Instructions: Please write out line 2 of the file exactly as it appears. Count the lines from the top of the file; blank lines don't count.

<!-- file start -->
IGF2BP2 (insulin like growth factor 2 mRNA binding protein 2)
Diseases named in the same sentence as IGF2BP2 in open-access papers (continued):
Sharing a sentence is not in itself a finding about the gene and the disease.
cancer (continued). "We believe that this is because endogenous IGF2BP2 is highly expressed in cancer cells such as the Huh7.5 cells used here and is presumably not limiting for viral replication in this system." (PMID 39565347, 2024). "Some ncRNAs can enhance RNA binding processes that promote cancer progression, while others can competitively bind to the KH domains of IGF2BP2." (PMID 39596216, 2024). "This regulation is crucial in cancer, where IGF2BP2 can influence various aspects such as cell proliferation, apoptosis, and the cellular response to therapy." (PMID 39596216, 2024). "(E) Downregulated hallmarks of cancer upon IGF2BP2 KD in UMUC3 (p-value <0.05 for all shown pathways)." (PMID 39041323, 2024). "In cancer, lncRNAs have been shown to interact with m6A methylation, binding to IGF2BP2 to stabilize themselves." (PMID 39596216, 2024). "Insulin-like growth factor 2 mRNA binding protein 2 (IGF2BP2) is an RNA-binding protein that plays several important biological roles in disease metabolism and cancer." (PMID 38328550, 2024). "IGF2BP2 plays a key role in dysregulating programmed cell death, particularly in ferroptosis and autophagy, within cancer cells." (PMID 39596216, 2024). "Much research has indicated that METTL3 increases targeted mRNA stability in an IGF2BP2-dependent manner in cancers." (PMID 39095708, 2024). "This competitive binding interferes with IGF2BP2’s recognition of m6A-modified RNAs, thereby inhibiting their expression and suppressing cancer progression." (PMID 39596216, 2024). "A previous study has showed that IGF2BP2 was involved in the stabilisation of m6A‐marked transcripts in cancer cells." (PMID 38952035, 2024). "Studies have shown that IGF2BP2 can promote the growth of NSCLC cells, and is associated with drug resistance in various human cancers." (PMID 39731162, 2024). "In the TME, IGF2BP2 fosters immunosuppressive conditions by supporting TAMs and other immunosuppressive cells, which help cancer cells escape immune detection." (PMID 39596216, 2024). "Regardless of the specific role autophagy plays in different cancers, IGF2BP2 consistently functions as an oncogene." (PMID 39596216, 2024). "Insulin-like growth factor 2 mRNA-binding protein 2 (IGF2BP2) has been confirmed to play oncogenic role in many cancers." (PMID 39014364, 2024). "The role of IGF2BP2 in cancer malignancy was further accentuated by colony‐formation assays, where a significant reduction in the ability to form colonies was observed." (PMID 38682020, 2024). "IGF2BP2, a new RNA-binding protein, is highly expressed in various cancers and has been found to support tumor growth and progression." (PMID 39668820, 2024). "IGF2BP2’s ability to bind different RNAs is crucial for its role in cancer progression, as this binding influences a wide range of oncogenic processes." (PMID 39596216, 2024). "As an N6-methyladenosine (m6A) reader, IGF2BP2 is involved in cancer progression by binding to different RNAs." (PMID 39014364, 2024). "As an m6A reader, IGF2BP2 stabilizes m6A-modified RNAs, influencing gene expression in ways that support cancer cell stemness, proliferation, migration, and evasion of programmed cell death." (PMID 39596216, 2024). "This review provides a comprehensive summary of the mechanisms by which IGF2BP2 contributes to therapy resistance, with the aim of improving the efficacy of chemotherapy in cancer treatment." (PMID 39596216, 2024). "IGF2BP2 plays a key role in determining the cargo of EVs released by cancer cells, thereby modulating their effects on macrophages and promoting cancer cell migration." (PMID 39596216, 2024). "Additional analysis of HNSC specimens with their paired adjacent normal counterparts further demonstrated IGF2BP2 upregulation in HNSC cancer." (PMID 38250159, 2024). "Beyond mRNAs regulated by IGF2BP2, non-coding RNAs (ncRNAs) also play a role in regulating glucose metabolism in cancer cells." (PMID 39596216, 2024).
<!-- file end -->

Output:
Diseases named in the same sentence as IGF2BP2 in open-access papers (continued):